New liquefied natural gas (LNG) projects coming online this year and high stocks in Europe and North Asia in early 2024 capping demand are seen curbing spot price growth for the next six months as analysts forecast a “finely balanced” market.
Asian spot prices averaged around $18 per million British thermal units (mmBtu) this year, easing from an all-time high of $70/mmBtu in 2022 when Russia cut gas supplies to Europe as part of its war in Ukraine.
The price surge sparked a later rush by buyers from China to Bangladesh to lock in new term supplies from Qatar and the U.S. as nations prioritised energy security, and spurred coal and renewables use at the expense of gas.
Here are some key factors to watch in 2024.
New gasification terminals coming online by end-2023 will drive global LNG production to 418 million metric tons in 2024, up from 405 million tons this year, according to consultancy Rystad Energy.
These include the Greater Tortue Ahmeyim project between Senegal and Mauritania, the Congo floating LNG project, the Altamira plant in Mexico and train 3 of Indonesia’s Tangguh LNG project.
Projects starting next year include phase one of Plaquemines LNG in the U.S., and train 1 of Russia’s Arctic LNG-2, though uncertainties over its supplies linger because of U.S. sanctions.
Still, the market is expected to be short 4 million tons against a global demand of 422 million tons, as next year’s supply has been sold out under term contracts, said Rystad analyst Xi Nan.
Rystad forecasts Asian spot prices averaging $15/mmBtu in 2024, while pricing agency ICIS expects a low of $10/mmBtu from May to June before rising.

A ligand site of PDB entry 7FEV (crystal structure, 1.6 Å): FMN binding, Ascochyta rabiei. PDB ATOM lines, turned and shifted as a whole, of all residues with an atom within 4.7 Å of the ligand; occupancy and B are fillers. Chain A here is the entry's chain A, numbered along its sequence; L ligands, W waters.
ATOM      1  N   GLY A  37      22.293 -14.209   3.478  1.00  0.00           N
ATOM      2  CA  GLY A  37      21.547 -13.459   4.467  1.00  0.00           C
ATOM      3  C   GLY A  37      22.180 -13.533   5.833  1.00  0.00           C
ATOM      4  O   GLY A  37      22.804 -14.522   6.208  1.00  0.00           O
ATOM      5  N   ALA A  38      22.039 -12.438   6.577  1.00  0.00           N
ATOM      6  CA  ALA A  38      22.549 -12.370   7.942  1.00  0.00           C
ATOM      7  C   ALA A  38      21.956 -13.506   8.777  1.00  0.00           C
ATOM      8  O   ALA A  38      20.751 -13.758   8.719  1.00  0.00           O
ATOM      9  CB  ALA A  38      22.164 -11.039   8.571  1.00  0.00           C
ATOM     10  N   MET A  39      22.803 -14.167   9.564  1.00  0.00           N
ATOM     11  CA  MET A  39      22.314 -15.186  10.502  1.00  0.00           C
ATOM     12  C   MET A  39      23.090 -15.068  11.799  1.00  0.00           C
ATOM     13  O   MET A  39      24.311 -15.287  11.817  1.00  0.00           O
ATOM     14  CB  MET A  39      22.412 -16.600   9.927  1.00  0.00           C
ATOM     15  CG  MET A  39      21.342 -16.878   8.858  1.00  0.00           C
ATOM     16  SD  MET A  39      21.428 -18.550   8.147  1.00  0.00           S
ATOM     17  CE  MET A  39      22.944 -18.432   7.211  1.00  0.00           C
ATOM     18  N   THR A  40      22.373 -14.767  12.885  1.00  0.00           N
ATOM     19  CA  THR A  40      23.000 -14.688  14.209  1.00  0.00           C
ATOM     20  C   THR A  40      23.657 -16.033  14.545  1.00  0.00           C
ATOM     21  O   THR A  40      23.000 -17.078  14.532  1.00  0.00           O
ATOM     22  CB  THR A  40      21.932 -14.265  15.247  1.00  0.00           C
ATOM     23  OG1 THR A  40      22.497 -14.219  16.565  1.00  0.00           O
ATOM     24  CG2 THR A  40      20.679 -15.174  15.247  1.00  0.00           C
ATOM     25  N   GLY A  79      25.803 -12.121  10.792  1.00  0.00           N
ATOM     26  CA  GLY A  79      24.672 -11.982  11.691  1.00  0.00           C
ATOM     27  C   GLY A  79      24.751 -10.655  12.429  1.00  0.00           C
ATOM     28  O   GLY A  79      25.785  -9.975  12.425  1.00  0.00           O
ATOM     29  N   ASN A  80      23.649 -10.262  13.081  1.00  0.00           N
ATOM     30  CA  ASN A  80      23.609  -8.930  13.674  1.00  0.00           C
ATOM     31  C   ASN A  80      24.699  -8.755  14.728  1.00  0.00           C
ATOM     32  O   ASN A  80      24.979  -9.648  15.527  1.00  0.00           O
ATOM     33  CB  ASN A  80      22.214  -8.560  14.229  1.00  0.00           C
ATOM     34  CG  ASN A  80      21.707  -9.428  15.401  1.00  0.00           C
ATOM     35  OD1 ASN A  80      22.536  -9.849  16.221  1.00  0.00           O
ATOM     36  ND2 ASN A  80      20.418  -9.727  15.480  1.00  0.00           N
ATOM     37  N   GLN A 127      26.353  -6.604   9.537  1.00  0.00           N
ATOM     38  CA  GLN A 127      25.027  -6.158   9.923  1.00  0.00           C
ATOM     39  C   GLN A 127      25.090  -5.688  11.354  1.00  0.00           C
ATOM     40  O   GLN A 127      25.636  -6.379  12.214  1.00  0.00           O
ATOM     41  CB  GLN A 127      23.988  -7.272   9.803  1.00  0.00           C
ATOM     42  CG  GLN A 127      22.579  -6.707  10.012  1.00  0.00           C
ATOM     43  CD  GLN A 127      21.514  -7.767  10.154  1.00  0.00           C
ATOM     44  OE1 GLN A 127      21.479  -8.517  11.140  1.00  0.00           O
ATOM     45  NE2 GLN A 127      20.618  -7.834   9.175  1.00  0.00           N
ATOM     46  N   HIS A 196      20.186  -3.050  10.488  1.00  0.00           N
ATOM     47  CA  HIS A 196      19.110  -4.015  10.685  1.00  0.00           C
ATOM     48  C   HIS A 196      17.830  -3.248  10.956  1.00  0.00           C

While the second half of 2024 will see more projects coming online relative to the previous 18 months, the market will remain “finely balanced” until then, “with any change on the supply side likely to cause upward pressure,” said Ciaran Roe, global director for LNG at S&P Global Commodity Insights.
China reclaimed the world’s top importer title this year, and will continue driving global demand in 2024.
Imports are seen rebounding to nearly 80 million tons next year, from about 70 million tons in 2023, according to ICIS and Rystad forecasts, surpassing 2021’s record 78.79 million tons.
Demand growth, however, will depend on LNG prices, coal and renewables usage, and the availability of domestic production and piped gas imports.
“China will be the bright spot in driving LNG demand but there is a big segment there that is price-sensitive,” said ICIS analyst Alex Siow, adding demand will depend on how low prices get, and how long they remain low.
Other price-sensitive Asian buyers will also continue curtailing gas consumption, using coal and diesel instead, he said.
S&P Global’s Roe said China is not likely to see the growth witnessed in the latter half of the last decade unless there are significant policy changes and LNG prices fall below $10/mmBtu.
“Renewables capacity growth in China and India has been stellar, and this means limiting growth in LNG largely to citygas and industry, as well as a peak shaving fuel,” he said.
How Europe exits winter will impact its restocking efforts and the global market supply balance in 2024.
Forecasts for the region’s imports next year are mixed, with Rystad Energy and consultancy Energy Aspects forecasting a rise, while Wood Mackenzie and S&P Global expecting a decline.
“Europe’s LNG demand is forecast to modulate further, with the continent likely to end the winter season with higher stocks than in previous years,” said S&P Global’s Roe.
Energy Aspects forecasts imports of 112 million tons in 2024 versus 109 million tons this year due to “slightly higher demand” from the residential and commercial power sector and industrial demand, said senior LNG analyst Jake Horslen.
A severe drought cutting vessel traffic through the Panama Canal this year has restricted the number of LNG vessels going from the U.S. to east Asia, which is expected to continue into 2024.
The number of U.S. LNG vessels transiting the Panama Canal to Asia halved in November versus a year ago. Only 22 ships are allowed to pass each day, and that will be reduced to 18 from Feb. 1.
Concerns surrounding the Suez Canal also persist, as several vessels traversing the Red Sea have come under attack amid Israel-Gaza war tensions.
(Reporting by Emily Chow in Singapore and Marwa Rashad in London; Editing by Florence Tan and Christian Schmollinger)